Date of Award


Document Type


Degree Name

Bachelor of Arts



First Advisor

Monica Das


Suggested by previous research in the field of behavioral economics, the priming effect provides strong evidence for the limitation of the expected utility theory as people do not always make decisions to maximize their utility but rather follow the impulse affected by the priming effect. This study looks at the effect of priming on consumer behavior and how moods influence the effectiveness of priming. Although many research has studied priming effects in different contexts, little research has focused on the affective influences on perceptual and conceptual priming. Supported by the previous research on affect and decision-making, this study is built on the hypotheses that good moods increase the effectiveness of perceptual priming in comparison to bad moods, and bad moods decrease the effectiveness of conceptual priming in comparison to good moods. This study observed and compared the effectiveness of perceptual and conceptual primings in happy and unhappy conditions. Our results provide weak evidence to support our hypotheses.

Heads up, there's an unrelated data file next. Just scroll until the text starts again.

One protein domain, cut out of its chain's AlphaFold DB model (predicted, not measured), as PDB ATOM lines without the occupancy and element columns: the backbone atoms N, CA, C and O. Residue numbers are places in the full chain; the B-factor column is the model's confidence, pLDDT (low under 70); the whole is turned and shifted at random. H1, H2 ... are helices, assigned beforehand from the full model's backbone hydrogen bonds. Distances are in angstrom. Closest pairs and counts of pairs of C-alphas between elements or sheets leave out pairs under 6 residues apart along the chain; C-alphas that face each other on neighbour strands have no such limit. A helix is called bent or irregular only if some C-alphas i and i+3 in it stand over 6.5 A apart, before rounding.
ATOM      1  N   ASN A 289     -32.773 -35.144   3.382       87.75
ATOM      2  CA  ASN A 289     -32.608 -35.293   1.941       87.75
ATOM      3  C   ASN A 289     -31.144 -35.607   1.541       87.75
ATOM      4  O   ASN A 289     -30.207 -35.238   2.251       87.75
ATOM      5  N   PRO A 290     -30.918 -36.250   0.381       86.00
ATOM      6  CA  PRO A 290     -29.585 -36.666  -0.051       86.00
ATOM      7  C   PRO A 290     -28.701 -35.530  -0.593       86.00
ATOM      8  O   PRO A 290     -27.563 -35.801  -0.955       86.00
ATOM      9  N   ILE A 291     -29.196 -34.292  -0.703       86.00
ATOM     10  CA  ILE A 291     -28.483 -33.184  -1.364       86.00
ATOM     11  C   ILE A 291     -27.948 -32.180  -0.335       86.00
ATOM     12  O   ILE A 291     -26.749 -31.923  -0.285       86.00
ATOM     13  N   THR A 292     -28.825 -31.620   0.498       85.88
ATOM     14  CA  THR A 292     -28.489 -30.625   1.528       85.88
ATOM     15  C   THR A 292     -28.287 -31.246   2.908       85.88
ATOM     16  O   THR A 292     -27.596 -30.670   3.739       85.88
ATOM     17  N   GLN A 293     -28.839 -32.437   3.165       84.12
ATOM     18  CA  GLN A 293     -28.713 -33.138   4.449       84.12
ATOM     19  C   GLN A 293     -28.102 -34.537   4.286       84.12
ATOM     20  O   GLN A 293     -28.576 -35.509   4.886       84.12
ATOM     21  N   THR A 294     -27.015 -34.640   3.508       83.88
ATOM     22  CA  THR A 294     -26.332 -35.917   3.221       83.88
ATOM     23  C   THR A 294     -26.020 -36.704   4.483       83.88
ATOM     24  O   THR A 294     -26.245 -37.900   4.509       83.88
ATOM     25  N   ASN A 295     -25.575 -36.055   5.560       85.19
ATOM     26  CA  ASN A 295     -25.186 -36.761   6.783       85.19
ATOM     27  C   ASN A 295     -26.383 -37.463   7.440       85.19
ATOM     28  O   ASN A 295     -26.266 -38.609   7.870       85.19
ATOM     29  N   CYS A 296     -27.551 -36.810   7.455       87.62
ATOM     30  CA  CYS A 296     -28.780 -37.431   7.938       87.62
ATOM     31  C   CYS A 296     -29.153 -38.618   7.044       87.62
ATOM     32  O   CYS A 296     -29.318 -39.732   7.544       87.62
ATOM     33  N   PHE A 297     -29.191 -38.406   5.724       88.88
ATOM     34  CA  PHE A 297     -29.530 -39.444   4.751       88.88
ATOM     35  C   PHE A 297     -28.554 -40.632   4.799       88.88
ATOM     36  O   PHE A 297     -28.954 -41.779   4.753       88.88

This paper is structured as follows. Section 1 and 2 introduce topic and provide a theoretical background of the study. Section 3 and 4 discuss details about methodology and regression models used in this study. In section 5 and 6 provide the data analysis, results and the limitations of the study. Finally, section 7 conducts a general discussion and summary of the study.

Included in

Economics Commons